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California’s housing market is overburdened. Loosening laws on ‘granny flats’ can help

How this new second unit is working out for homeowners and tenants in Sacramento

Kristina and Steven Dake, the first tenants of Dov Kadin and Tawny Macedo's new accessory dwelling unit in Sacramento's Oak Park neighborhood, move in on Wednesday, Aug. 21, 2019. The city is encouraging these units to increase affordable housing.
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Kristina and Steven Dake, the first tenants of Dov Kadin and Tawny Macedo's new accessory dwelling unit in Sacramento's Oak Park neighborhood, move in on Wednesday, Aug. 21, 2019. The city is encouraging these units to increase affordable housing.

With more millennials projected to be in the market for homes over the next decade and a senior population that is expected to grow more rapidly than the state average during that period, accessory dwelling units (ADUs), also known as granny flats, provide a less-costly alternative for house hunters on both ends of the age spectrum.

ADUs are a form of infill that take advantage of under-used space in a home or backyard and represent the low-hanging fruit for cities seeking a quick and inexpensive way to increase housing. They are equipped with their own kitchens, bathrooms and entrances. They can be basement apartments, backyard cottages, garage conversions or upstairs additions.

As supporters of ADUs who have promoted their expansion in California, we are pleased by the progress resulting from the legislative reforms that went into effect in 2017. Applications from homeowners wanting to build these units are up in many cities across the state.

Opinion

But we recognize the need for legislation like Senate Bill 13 that will further reduce development impact fees, eliminate restrictive owner occupancy requirements for five years, enable homeowners to bring existing unpermitted units up to code and strengthen oversight of city and county ordinances by the state’s Department of Housing and Community Development.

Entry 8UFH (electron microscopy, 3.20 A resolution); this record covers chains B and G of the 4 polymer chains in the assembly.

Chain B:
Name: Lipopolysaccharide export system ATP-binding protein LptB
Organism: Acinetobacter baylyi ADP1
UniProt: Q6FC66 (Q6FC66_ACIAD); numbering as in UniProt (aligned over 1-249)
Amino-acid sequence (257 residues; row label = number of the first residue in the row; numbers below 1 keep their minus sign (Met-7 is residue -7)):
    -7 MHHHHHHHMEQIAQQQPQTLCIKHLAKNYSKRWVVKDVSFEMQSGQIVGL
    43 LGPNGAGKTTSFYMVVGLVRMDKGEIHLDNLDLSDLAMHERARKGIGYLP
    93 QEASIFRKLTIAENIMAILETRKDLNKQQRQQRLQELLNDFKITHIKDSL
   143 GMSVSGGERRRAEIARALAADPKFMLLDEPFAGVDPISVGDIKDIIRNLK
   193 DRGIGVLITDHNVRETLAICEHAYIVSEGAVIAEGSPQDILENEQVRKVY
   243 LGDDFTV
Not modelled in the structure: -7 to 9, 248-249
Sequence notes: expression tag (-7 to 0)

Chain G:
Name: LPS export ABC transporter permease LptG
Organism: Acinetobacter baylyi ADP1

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Lorie Leilani Shelley

Far too many Californians are being squeezed out of the housing market. College graduates,

burdened by a heavy student debt load

, are entering the market later, and seniors want to

age in place

, not in a care home. Locally, and across the state, the

ranks of the homeless

continue to grow.

We need an all-of-the-above approach to housing, building more homes, apartments and condos to increase the supply. ADUs, though, can be built more quickly and without any government subsidy. And the space already exists. You need look no farther than your garage. By moving cars out of the garage, and converting the space into an apartment unit, boomerang kids, relatives or a caregiver can have a new living space of their own. In a housing crisis, shouldn’t we focus on housing people rather than cars?

This can be accomplished without altering the exterior dimensions of the main dwelling. It’s an efficient way to provide someone a home in an existing community that already has all the amenities in place, amenities that the homeowner already paid for in developer impact fees tied to the main home.

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By converting a garage to an ADU or building a small cottage in the backyard, homeowners can generate rental income that provides much-needed financial security, especially for seniors who may be house rich but cash poor.

After the initial reforms of 2017 eliminated some barriers to accessory dwelling units, such as exorbitant sewer connection fees and some parking requirements, more cities began to proactively work with homeowners, creating pre-approved designs and waiving other fees.

But other jurisdictions are still under the sway of NIMBY elements who decry a loss of neighborhood character. That is why SB 13 is needed. It reduces or eliminates the most common obstacles cited by the state Housing and Community Development Department.

Letting homeowners help us expand the housing supply by constructing ADUs will not only help the seniors who are leaving college and looking for a home, but it will help our senior citizens too as they consider their housing options in their golden years.

State Senator Wieckowski represents California’s 10th District. Vinit Mukhija is a professor and the department chair of Urban Planning at UCLA’S Luskin School of Public Affairs.

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